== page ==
Column: Pressure mount for FedEx Cup and Ryder Cup

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Collin Morikawa scores hole 10 during the second round of the World Golf Championship-FedEx St. Jude Invitational tournament, Friday, August 6, 2021, in Memphis, Tennessee (AP Photo / John Amis)

AP

This is a time when winning really cares about everything.

For most players, it’s all about the money.

And for a dozen Americans, the point is to gamble for no money at all.

The Northern Trust is not only the beginning of the FedEx Cup playoffs, but also the beginning of the end of Ryder Cup qualifying. There are still two tournaments left before the six best Americans get a place on the team, and then a week later Steve Stricker has six captain’s picks.

Whatever stress or pressure a player feels depends on their position on each list.

The solution is the same for both: play well.

“I still think it’s about preparing as well as possible for each tournament,” said Patrick Cantlay. “Because it is so complicated, there can be so much ebb and flow, it is not worth getting involved in all the points business. ”

Cantlay is # 3 in the FedEx Cup. There’s not a lot of stress there yet, at least not yet.

He’s # 11 in the Ryder Cup and, in his experience in the Presidents Cup at Royal Melbourne, team leadership is a priority.

“I’d love to play the Ryder Cup,” he said. “It feels very different. The only thing that matters is the points that are going on. But the way to do that is to take care of your business. “

Collin Morikawa is number 1 in the FedEx Cup and number 1 in the Ryder Cup standings, having already earned a place on the US team with Dustin Johnson.

The Ryder Cup points are big because the money is big – prize money of $ 9.5 million each over the next two weeks. Paul Azinger, the real “Captain America” ​​in golf, does not get enough credit for redesigning the US system 15 years ago to put points on money.

Xander Schauffele holds sixth place ahead of Jordan Spieth – both will be in Whistling Straits at the end of September, even if they don’t qualify automatically. Harris English and Daniel Berger are in the top 10 with no Ryder Cup experience. There is more at stake for them.

Berger is No. 10 in the Ryder Cup and No. 20 in the FedEx Cup. A win this week at Liberty National would likely put him at the top of the FedEx Cup and the top six in the Ryder Cup standings. There is a lot to take in.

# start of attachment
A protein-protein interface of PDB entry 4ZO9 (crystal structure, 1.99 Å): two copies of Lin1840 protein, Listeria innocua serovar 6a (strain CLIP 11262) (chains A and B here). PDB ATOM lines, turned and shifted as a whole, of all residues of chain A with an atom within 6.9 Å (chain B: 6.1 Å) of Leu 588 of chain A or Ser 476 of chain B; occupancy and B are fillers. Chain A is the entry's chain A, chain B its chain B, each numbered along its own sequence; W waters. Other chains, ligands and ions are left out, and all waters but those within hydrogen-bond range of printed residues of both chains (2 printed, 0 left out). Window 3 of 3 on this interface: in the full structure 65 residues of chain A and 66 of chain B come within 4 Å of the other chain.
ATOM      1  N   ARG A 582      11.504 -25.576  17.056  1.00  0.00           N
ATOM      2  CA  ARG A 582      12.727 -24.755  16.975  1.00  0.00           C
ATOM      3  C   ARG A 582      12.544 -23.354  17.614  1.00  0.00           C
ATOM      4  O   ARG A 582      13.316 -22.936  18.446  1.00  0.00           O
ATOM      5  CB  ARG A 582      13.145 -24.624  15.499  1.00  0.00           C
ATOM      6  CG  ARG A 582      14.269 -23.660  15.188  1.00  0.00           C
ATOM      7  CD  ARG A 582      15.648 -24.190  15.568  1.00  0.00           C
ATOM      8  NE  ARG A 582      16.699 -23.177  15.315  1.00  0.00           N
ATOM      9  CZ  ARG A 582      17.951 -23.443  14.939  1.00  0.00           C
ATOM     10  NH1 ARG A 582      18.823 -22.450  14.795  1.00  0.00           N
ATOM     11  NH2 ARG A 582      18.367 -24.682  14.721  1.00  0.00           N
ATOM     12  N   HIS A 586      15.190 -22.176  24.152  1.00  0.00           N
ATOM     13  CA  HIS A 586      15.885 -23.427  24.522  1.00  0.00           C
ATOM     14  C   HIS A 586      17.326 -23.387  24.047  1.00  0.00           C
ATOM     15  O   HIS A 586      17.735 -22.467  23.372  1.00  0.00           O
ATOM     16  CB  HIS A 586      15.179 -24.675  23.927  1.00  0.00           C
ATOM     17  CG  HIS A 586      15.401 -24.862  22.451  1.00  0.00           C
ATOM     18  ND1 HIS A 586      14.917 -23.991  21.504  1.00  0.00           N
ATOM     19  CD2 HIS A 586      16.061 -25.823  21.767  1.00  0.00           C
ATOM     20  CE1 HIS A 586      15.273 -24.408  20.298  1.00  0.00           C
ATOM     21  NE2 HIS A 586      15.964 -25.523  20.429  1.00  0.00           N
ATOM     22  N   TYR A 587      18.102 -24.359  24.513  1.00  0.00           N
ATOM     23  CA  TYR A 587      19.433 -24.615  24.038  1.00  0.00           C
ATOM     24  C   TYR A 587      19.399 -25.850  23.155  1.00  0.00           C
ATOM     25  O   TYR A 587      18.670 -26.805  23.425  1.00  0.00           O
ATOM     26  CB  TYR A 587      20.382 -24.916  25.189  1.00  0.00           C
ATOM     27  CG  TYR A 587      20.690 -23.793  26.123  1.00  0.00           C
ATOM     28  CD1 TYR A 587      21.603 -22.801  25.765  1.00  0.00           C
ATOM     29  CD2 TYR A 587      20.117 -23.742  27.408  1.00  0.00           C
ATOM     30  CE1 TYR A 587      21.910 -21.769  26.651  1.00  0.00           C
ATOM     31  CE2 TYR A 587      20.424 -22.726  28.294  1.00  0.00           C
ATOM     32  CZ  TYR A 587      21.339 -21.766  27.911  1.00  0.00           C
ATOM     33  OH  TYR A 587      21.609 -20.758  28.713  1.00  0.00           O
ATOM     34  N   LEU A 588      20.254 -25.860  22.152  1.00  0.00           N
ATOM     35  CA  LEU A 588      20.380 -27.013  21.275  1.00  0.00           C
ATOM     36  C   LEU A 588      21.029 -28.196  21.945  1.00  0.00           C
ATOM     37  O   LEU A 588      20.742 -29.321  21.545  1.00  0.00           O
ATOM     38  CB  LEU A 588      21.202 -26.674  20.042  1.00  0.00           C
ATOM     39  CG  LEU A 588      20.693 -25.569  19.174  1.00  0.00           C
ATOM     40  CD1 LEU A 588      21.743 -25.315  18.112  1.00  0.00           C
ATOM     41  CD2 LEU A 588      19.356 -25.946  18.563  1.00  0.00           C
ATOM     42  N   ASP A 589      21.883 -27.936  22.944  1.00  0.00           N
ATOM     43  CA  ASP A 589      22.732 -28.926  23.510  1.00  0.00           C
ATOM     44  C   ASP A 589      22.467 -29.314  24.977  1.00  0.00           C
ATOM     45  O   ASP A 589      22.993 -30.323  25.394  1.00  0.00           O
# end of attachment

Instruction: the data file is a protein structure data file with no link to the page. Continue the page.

“That’s the advice I can give you,” said Jon Rahm, who has no concerns like a Spaniard who is number 5 in the FedEx Cup and has secured a place on the European team. “Focus on playing well. Forget about the Ryder Cup and forget about East Lake. If you go out on Thursday, show off a good introduction.

“If you’re in the top 10 in both events, make a case for playing in the Ryder Cup,” he said. “And you move up in the points race.”

A cup or two, that was how late summer on the PGA Tour was designed.

“I think it’s probably the toughest golf we can have in terms of pressure,” said Schauffele. “We always have so much to play and it all comes out.”

The idea behind the FedEx Cup playoffs, when they began in 2007, was for players to do their best during the postseason hunt for a bonanza – then $ 10 million for the winner, now $ 15 million and $ 18 million next year.

A good game throughout the season certainly helps, which explains why Morikawa is the top seeded player going into the first of three postseason events with his British Open and a World Golf Championship title.

That already earned him $ 2 million for running the regular season.

It guarantees little else.

Tiger Woods 2007 and Spieth 2015 are the only players to rank # 1 in the postseason and win the FedEx Cup. Spieth started this postseason by missing two straight cuts. Woods suspended the first of four playoff events at the time. All that mattered was the final event at the Tour Championship.

It’s a little different now with a system that gives players a head start in the Tour Championship, depending on their FedEx Cup rankings. Seed # 1 starts at 10 under par before even hitting a shot at East Lake. The number 2 of the seed starts with 8 under, up to the last five players with the same par.

Cantlay never liked the new format, and after the first year in 2019, he liked it even less. He was ranked 12th with the Northern Trust. He finished second in the BMW Championship and moved up to second place in the Tour Championship.

And then Cantlay had a bad week at the wrong time. He finished 28th out of 30 players and with his bonus start (8 under) in 21st place. The new format cost him more than $ 1.5 million.

“In this new format, which I think is particularly unfair and bad, you can have a bad week in Atlanta and it’s your entire FedEx Cup finish,” he said.

There is a lot at stake. That doesn’t end until the FedEx Cup money is paid out and Stricker adds to the rest of his Ryder Cup team.


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